CRANBERRY: Uses, Side Effects, Pills, Extracts

From Humble Fruit To Cranberry Pills & Extracts, Oh My!

cranberry pills
Photo by Jennifer Pallian on Unsplash
Most people think of cranberry as a fruit for food, but now cranberry pills and extracts are hitting the shelves, mainly because of the health benefits associated with this lowly sour fruit that grows from bushes living in boggy areas. In this article we will discuss cranberry's history as a crop, and it's evolution into a modern American natural supplement, as well as it's uses, side effects, and forms (from pills, extracts, whole foods, jams, jellies, etc.).

If you've read the Pine Barrens by John McPhee, then you know cranberries literally made areas in New Jersey like the Pine Barrens an economic powerhouse, until modern cranberry farming came along, but the little cranberry is now a big food product, as well as a medicine (though little evidence exists that cranberries really work as an effective medicine for many ailments it is used to treat).

Cranberry Pills - Review

Let's start with looking at cranberry pills and extracts. Many companies are now manufacturing cranberries into pill or extract form for easy consumption by individuals who believe this fruit is a health benefit. 

Cranberry is a kind of shrub that grows close to the ground and bogs or Wetland places. It is considered an evergreen or rather a plant that is green all year round. It is indigenous to areas in the Northeast United States. The shrub itself has little green leaves and pink flowers with fruits that look a darkish red and are shaped like eggs.

Cranberry As Natural Medicine

Cranberry has been used as a supplement for many types of ailments which include:

-urinary tract infections (UTIs).
- kidney stones
-neurogenic bladder
- increase urine flow
- killing germs
- fever reduction
-type 2 diabetes
- chronic fatigue syndrome (CFS)
- enlarged prostate
- common colds
- flu
-heart disease
- metabolic syndrome
-  Helicobacter pylori (H. pylori) ulcers
- scurvy

Well the research varies and as often unsubstantiated people continue to look to Cranberry as a natural medicine but is it safe?

Cranberry Side Effects, Warnings and Safety

For the most part cranberry is considered safe for most people when taken orally. But consuming too much cranberry can cause side effects that may include bothered stomach, diarrhea increased probability of kidney stones (from increased oxalate in the blood) Etc. For women who are pregnant and or feeding a baby with breastmilk there has not been adequate research on cranberry supplements and how they affect them. It is best to talk with a doctor before consuming or considering any supplement.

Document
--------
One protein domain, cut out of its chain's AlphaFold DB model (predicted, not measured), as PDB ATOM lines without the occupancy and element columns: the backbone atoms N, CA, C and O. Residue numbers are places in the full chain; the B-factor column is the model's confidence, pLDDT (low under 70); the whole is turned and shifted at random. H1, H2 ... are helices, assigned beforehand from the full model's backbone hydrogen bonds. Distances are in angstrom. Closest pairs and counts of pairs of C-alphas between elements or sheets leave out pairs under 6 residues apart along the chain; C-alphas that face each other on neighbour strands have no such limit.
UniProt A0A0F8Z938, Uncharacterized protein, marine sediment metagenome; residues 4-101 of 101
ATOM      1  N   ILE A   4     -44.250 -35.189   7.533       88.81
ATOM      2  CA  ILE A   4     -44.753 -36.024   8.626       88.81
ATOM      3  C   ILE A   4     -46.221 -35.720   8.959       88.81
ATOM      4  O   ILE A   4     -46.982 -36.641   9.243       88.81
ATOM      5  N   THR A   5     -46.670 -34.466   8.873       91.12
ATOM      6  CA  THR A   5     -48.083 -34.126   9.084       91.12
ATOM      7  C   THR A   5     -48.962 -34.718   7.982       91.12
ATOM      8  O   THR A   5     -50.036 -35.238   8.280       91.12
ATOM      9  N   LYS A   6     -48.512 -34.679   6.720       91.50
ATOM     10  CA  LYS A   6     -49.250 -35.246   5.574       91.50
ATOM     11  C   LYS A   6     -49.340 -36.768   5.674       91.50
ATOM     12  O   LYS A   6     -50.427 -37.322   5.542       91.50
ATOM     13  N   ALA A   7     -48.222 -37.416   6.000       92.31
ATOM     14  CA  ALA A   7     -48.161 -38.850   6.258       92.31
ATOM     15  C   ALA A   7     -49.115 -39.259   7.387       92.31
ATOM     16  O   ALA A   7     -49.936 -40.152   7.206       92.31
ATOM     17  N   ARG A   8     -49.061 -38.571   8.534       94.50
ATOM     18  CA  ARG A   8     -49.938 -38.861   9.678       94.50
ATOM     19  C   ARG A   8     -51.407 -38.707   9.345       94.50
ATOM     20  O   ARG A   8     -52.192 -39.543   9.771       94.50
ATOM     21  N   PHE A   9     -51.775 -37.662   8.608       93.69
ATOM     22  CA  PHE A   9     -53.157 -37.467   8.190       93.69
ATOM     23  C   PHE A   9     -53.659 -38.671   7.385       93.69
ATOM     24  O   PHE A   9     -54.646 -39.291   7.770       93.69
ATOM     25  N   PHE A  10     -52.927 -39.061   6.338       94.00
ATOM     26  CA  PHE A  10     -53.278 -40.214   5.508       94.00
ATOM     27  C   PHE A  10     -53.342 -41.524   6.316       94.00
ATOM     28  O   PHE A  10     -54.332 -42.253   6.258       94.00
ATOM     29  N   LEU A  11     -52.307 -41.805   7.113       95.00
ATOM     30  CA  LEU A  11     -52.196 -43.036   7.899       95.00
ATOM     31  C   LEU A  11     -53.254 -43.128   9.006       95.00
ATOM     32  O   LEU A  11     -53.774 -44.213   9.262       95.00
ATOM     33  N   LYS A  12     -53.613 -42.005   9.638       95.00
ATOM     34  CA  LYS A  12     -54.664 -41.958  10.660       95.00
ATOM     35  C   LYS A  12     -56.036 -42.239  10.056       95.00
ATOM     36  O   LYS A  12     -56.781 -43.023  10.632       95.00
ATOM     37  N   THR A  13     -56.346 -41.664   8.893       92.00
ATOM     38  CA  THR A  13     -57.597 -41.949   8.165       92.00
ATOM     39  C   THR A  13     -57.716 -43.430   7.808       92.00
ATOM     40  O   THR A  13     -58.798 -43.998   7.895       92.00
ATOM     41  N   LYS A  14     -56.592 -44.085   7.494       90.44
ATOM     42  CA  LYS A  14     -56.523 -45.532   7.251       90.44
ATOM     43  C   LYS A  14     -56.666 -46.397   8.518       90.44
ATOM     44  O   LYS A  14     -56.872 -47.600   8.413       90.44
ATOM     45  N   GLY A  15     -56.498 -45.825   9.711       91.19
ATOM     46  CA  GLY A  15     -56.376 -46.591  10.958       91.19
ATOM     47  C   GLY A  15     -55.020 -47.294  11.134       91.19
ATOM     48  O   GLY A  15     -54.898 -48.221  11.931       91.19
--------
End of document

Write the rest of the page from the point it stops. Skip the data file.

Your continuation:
Also people who are allergic to aspirin may also be allergic to cranberries if it is the salicylic acid they are allergic to because cranberry is also contain salicylic acid. Cranberry juice may also inflamed or irritate the stomach lining and increase the amount of vitamin B12 absorbed by people with atrophic gastritis.

Also cranberries consumed may contain amounts of sugar which interact and adversely affect those with diabetes. There is also evidence that cranberries May interact with
Warfarin (Coumadin), so those who are on this medication may need to check on this.

Cranberry As Food

Now most of us in the United States no that cranberries are used as a cocktail sauce or jelly to put on turkeys on Thanksgiving Day. Cranberry may also be used and similar fashion on any day to make turkey or chicken taste better and is often added two salads or as a jelly on muffins or toast when mixed with other fruits. Of course there are many varieties of cranberry juices.

Typical Dosages

For UTI prevention many will take up to 16 ounces of a cranberry juice drink that contains at least 26% cranberry juice. Cranberry pills often contain up to 500 mgs of dried cranberries which may be swallowed up to twice daily for up to a 1 year.

Dosages for kids may be less or not recommended

Here, below, is a Youtube video of someone reviewing cranberry pills as a urinary tract health supplement: 

DISCLAIMER: we do not guarantee this information to be accurate or true. Check with your doctor. Use info here for research purposes. Comment or email us to suggest corrections.